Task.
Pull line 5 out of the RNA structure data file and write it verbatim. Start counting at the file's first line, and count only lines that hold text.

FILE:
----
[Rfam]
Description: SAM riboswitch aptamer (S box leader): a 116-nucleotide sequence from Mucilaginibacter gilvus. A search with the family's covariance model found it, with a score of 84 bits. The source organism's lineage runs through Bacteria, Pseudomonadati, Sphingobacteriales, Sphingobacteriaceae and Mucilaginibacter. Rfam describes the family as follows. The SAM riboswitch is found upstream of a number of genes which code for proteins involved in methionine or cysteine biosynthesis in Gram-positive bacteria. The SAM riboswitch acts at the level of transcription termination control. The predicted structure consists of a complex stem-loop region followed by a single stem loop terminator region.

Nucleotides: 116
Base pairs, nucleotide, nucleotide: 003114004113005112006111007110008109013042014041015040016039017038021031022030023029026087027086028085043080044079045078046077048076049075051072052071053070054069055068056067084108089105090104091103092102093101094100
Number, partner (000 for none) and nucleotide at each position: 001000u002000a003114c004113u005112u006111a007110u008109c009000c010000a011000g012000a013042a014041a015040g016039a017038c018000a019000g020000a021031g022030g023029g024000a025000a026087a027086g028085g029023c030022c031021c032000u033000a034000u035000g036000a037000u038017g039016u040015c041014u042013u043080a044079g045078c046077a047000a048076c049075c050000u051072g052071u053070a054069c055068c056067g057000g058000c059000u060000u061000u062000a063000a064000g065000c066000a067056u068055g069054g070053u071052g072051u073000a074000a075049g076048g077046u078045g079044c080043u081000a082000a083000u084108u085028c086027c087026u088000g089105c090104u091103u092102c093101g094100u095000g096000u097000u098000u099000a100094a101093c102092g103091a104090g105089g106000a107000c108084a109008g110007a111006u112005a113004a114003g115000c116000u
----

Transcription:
Number, partner (000 for none) and nucleotide at each position: 001000u002000a003114c004113u005112u006111a007110u008109c009000c010000a011000g012000a013042a014041a015040g016039a017038c018000a019000g020000a021031g022030g023029g024000a025000a026087a027086g028085g029023c030022c031021c032000u033000a034000u035000g036000a037000u038017g039016u040015c041014u042013u043080a044079g045078c046077a047000a048076c049075c050000u051072g052071u053070a054069c055068c056067g057000g058000c059000u060000u061000u062000a063000a064000g065000c066000a067056u068055g069054g070053u071052g072051u073000a074000a075049g076048g077046u078045g079044c080043u081000a082000a083000u084108u085028c086027c087026u088000g089105c090104u091103u092102c093101g094100u095000g096000u097000u098000u099000a100094a101093c102092g103091a104090g105089g106000a107000c108084a109008g110007a111006u112005a113004a114003g115000c116000u